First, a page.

Can we afford to hand over our Constitution to be rewritten? The First Amendment clearly states that Congress is forbidden to make any law abridging either freedom of speech or freedom of the press. However, it’s very much on their agenda to alter the wording of the Second Amendment in order to “clarify” its language for how they want it to read. Will this change the amendment or eliminate it? That depends on how they favor to make these changes. One supporter wrote, “What’s needed is a way for the states to have the power to overturn Supreme Court decisions … a constitutional amendment could be written, for example, allowing a three-fifths vote of the state legislatures to challenge court decisions.” Once the convention is graveled to order, any and all parts of the Constitution would be open to change. Will the 38-state ratification process protect us from bad amendments being passed? One only need look at history to find the answer is no.Who attends this convention? Any sitting or former member of Congress, judges, or legislators can be delegates. This means there could be a group of people serving there making compromises with each other to get the amendments they want passed voted out to the states. It’s an unpredictable situation.All Americans should let the elected officials know that they are expected to support our republic and thus avoid an Article V Convention. Beth JacksonScotiaMore from The Daily Gazette:Schenectady teens accused of Scotia auto theft, chase; Ended in Clifton Park crash, Saratoga Sheriff…EDITORIAL: Thruway tax unfair to working motoristsEDITORIAL: Find a way to get family members into nursing homesEDITORIAL: Urgent: Today is the last day to complete the censusEDITORIAL: Beware of voter intimidation Categories: Letters to the Editor, OpinionDid you know that 28 state legislatures have applied for an Article V Convention — also known as a constitutional convention? Since 1787, America has chosen to avoid the risk of a new convention that could rewrite our Constitution and Bill of Rights. Now 28 state legislatures want this. If just six more states apply, Congress will be forced to call an Article V Convention.
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The Jamaican – the world record holder in both the 100m and 200m – has had further scans on the injury, which showed the damage to be worse than anticipated.Bolt, who also won 11 world titles, has now retired from sprinting.Former United players Edwin van der Sar, Paul Scholes, Denis Irwin, Dwight Yorke, Phil Neville, Ronny Johnsen, Louis Saha, Mikael Silvestre, Jesper Blomqvist, Quinton Fortune and Dion Dublin are all expected to take part in the charity game.Bolt tweeted an image of his muscle tear and said the injury will require three months of rehabilitation.The Jamaican could only manage bronze in his penultimate race – the men’s 100m at London 2017 – before pulling up injured just as he began to hit top speed in his final event, the 4x100m relay, last Saturday.It meant the 19-time global champion, recently described by Lord Coe, the president of athletics’ governing body the IAAF, as “a genius” akin to boxing legend Muhammad Ali, bowed out being helped off the track by his team-mates, barely able to stand upright.“I don’t usually release my medical report to the public but sadly I have sat and listened to people questioning if I was really injured,” Bolt said on social media, before later deleting the posts.“I have never been one to cheat my fans in any way and my entire desire at the championship was run one last time for my fans.”Share this:FacebookRedditTwitterPrintPinterestEmailWhatsAppSkypeLinkedInTumblrPocketTelegram Eight-time Olympic gold medallist Usain Bolt will not be able to play in Manchester United Legends’ game against Barcelona at Old Trafford on September 2 due to injury.It had been planned for the 30-year-old sprinting great, a lifelong United fan, to play in the fixture, which will raise money for the Manchester United Foundation.However, Bolt suffered a hamstring injury as he ran the final leg of the 4x100m relay at the World Athletics Championships in London on Saturday.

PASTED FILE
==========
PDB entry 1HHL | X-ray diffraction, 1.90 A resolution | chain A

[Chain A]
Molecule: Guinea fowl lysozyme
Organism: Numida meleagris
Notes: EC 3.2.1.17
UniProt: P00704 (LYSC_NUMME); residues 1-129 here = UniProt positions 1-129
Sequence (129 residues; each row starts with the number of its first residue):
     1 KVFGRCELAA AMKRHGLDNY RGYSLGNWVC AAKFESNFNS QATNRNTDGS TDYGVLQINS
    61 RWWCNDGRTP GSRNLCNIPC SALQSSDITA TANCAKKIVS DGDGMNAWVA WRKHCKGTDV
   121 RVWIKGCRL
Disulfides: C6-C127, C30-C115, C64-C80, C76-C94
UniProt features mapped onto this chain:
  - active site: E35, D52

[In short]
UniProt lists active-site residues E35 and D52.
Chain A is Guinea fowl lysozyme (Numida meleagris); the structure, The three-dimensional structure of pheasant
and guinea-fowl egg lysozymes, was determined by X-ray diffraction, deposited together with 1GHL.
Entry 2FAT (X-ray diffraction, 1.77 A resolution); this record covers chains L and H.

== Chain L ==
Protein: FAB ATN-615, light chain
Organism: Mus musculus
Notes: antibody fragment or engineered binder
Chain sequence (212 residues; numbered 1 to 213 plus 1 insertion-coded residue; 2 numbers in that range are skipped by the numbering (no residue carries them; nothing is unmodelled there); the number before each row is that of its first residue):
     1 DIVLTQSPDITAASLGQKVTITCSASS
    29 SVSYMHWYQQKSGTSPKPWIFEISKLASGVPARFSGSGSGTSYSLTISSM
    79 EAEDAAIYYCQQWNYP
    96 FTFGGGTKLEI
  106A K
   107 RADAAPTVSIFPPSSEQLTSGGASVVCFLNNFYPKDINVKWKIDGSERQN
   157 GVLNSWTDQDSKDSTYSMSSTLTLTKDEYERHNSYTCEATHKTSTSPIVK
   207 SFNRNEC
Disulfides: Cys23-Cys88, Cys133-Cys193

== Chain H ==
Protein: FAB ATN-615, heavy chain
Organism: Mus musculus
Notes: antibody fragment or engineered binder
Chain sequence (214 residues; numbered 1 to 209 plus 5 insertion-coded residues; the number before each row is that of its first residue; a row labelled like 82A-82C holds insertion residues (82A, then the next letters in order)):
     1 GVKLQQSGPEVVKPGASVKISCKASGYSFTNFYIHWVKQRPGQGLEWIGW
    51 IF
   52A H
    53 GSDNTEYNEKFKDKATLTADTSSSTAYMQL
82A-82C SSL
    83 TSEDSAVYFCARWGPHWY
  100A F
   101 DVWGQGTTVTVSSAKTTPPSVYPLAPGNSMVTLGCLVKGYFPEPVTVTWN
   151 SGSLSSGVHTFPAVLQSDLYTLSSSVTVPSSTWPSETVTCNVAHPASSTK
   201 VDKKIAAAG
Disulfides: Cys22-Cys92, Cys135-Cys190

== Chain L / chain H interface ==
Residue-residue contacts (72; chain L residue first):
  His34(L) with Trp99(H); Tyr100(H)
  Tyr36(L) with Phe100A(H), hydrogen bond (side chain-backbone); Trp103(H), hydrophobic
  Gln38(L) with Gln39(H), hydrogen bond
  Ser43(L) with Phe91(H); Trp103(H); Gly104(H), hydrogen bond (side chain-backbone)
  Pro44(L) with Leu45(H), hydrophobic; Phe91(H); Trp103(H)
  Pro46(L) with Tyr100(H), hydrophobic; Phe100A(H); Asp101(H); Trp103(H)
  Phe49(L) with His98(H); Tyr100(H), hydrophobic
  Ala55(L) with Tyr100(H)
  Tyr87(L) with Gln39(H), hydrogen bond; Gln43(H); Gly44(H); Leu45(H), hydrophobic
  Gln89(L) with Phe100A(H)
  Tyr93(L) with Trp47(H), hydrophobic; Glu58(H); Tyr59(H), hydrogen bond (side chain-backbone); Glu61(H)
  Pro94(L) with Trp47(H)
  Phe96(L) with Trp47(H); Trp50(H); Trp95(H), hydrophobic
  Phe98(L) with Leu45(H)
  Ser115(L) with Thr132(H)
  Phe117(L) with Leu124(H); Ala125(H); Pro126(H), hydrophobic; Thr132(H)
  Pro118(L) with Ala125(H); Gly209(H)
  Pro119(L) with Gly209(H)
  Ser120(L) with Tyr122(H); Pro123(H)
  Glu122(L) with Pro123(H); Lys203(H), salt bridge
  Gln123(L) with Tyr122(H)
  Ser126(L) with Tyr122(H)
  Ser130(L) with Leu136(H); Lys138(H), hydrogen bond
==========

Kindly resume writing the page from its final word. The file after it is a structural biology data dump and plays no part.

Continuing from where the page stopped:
Dave Roberts knows better than anyone how small contributions can have big implications in October.An every-day player with the Dodgers in 2004, Roberts became a role player when he was traded to the Boston Red Sox at midseason. During the playoffs that year, he never picked up a bat – but he will never have to pick up another check in New England thanks to his series-turning stolen base in Game 4 of the American League Championship Series against the New York Yankees.That experience makes Roberts an ideal salesman for the latest iteration of the Dodgers’ win-by-numbers approach, one that has reduced established every-day players like Matt Kemp, Yasiel Puig, Cody Bellinger, Brian Dozier and others into cogs in an analytical wheel.“I think the No. 1 sell is to win a championship and to sell guys that they can be a part in this process, in this collaboration, in this team in different capacities,” Roberts said. “And guys have delivered at different spots. So I think that that’s kind of the selling point. “The same thing goes in the bullpen. You can use these guys in the sixth, seventh inning or whenever. Then when you’re shaking hands at the end of a game, you can go, ‘I’m Scott Alexander. I got a lefty to hit into a double play in the seventh inning. That could have been the turning point.’ ‘I’m Max Muncy. I didn’t start but I got four RBIs the other day against the Padres’ or ‘I made a great defensive play’ or ‘I led the inning off and drew a walk.’ For me, that is really tangible stuff. So when we’re shaking hands after a game or we’re looking back on the season I’m going ‘I’m as much a part of this as the next guy.’”There might be a little more kumbaya to that than Roberts would admit. Players focus to varying extents on their numbers during the regular season. As competitors, they measure themselves against other players based on those numbers. As capitalists, they know their paycheck depends on them.In the month of October, though, numbers matter less.“I think it’s a different situation in the playoffs when the roster shrinks and it’s all about winning or losing that day,” Zaidi said. “Certainly you have that during the regular season, but the focus is even heightened now.“Guys have seen and remember too many relievers or pinch-hitters or pinch-runners who swung playoff games and those are the guys that get remembered. Everybody knows it just takes one moment to help win a game or a series this time of year.” Dodgers hit seven home runs, sweep Colorado Rockies “But with that comes a sacrifice, and just understanding that when your number is called, then just be ready when called upon. So it’s tough. It’s an adjustment for a lot of players. But, fortunately, we have players who have bought into that.”That hasn’t been an entirely voluntary process.“Honestly, we have no choice but to buy into it,” Kemp said in Atlanta on Monday with a laugh, adding that he has talked to Chase Utley about accepting his new reality.“It’s been working. Like you said, we got guys on the bench that could go somewhere and play every single day and make an impact. But we’re trying to win a championship, and every guy is on the same page, and our own common goal is to win a championship.”The sacrifices have been widespread, particularly in September when the Dodgers went full capacity, activating everyone on their 40-man roster. With that full house and a wide assortment of positional flexibility, Roberts went all in on platooning. Newsroom GuidelinesNews TipsContact UsReport an Error Dodgers’ Max Muncy trying to work his way out of slow start How Dodgers pitcher Ross Stripling topped the baseball podcast empire Fire danger is on Dave Roberts’ mind as Dodgers head to San Francisco Cody Bellinger homer gives Dodgers their first walkoff win of season As a result, Kemp, Chris Taylor and Brian Dozier have not started more than three games in a row since August. Bellinger didn’t start more than four games in a row (despite being an option at two positions) in September. Max Muncy and Joc Pederson haven’t started more than three in a row since July.Only Justin Turner and Manny Machado were truly every-day players for the Dodgers over the final two months of the season.On the pitching staff, Ross Stripling, Alex Wood and Kenta Maeda were pushed from the starting rotation to the bullpen. Stripling (this year) and Wood (last year) were All-Star selections as starting pitchers. Maeda took a financial hit, giving up any chance of reaching bonuses in his contract based on life as a starter.“It’s hard being platooned. Everybody knows it,” Bellinger said, champagne and beer soaking his shirt in the Dodgers’ third post-game clinching celebration in 10 days on Monday. “Our whole team basically was. That being said, you’ve got to perform when it’s your time – and we started to hit lefties.”That is the ultimate rebuttal for any criticism of Roberts’ revolving lineups or in-house grumbling from players pushed into diminished roles – it worked.“At the end of the day, you look back at September and we were 20-9,” GM Farhan Zaidi said. “We were 20-9 with the expanded roster. We performed as well against left-handed pitching as we did all year. We know that position players want to play and starting pitchers want to start games. When they have that identity, that’s how they want to be used.“In this game, you need that kind of confidence. But I think going through that has put guys in better positions, where there’s some familiarity coming off the bench in this situation. The guys that we put in the ’pen got their feet wet during the season and now are more comfortable doing it.”Roberts no longer has 40 players at his disposal. But the Dodgers still head into their third consecutive NLCS with uncommon depth – in Game 4 of their NLDS against the Braves, Roberts used last year’s NLCS co-MVP (Taylor), a 2018 All-Star Game starter (Kemp) and a former World Series MVP (David Freese) as pinch-hitters.That depth has caused him to evolve his own philosophy as a manager, Roberts admitted, and now he “100 percent believes in” searching for every advantage rather than rolling the same players out day after day because it’s easier for the manager and more comfortable for the players.“The reason I’ve evolved is because the options we have this year versus years past – are better,” Roberts said. “And were they good before? Absolutely. But when you have a certain option and it could be lesser, in my opinion or whatever, then the sell is a lot harder. If it’s a lot more stark and clear, then it’s an easier sell. And I think right now where we’re at when I look at our options they are clearly very good options.Related Articles